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Veteran Glaswegian DJ and producer Al Kent acts as a masterful mixologist on “The Loneliest One,” creating a chillingly good single by blending throbbing rhythm from a late-Seventies Ashford & Simpson record with towering vocals from the Four Tops’ Levi Stubbs in the 1960s.

While the original Four Tops cut, “Ask the Lonely,” chokes Stubbs’ magnificent voice in syrupy strings and walls of backing vocals — comfort and protection at odds with his disconsolate message — Kent hacks away the baroque instrumentation, stranding the singer in the same state of isolation described in his lyrics. With every high quaver and artful tremble of Stubbs’ heroic voice now laid bare, he starts to sound like a man on the brink of a breakdown.

And he’s not moping away quietly; in fact, he seems intent on bringing others down with him. Stubbs’ first line is ominous: “When you feel that you can make it all alone,” he sings, swooping from gruff warning to piercing falsetto, “remember no one is big enough to go it alone.” “Just ask the lonely,” Stubbs continues, driving home his lesson with cruel force. “They know the hurt and pain/Of losing a love you can never regain.”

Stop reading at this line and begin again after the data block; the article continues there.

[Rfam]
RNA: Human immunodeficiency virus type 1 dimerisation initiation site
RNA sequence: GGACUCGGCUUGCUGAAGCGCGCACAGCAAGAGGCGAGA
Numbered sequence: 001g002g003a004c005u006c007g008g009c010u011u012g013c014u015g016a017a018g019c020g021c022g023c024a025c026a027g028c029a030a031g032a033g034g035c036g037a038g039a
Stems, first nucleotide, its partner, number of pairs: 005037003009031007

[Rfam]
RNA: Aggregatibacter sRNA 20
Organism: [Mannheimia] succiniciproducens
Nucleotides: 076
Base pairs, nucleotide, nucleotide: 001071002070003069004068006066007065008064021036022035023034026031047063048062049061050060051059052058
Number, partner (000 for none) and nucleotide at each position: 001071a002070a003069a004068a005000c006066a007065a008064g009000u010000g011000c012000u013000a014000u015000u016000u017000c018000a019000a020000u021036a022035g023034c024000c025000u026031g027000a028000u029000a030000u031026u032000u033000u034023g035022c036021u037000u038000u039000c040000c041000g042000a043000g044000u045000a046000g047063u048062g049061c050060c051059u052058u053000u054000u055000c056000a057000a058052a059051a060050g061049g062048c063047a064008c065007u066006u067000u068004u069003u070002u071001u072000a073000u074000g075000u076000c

In case the tears aren’t flowing on the dance floor yet, Stubbs’ vocal returns around the five-minute mark. “They’ll tell you a story of sadness, a story too sad to believe,” he sings, his voice now cracking as he expels words like they physically pain him. “They’ll tell you the loneliest one is me.”

Despite these expressions of utter despair, the disco groove continues to swell and ebb, thunking and funking over more than nine minutes. The rhythm section offers a lesson: If you’re forced to end up lonely, a dance floor isn’t a bad place to be.

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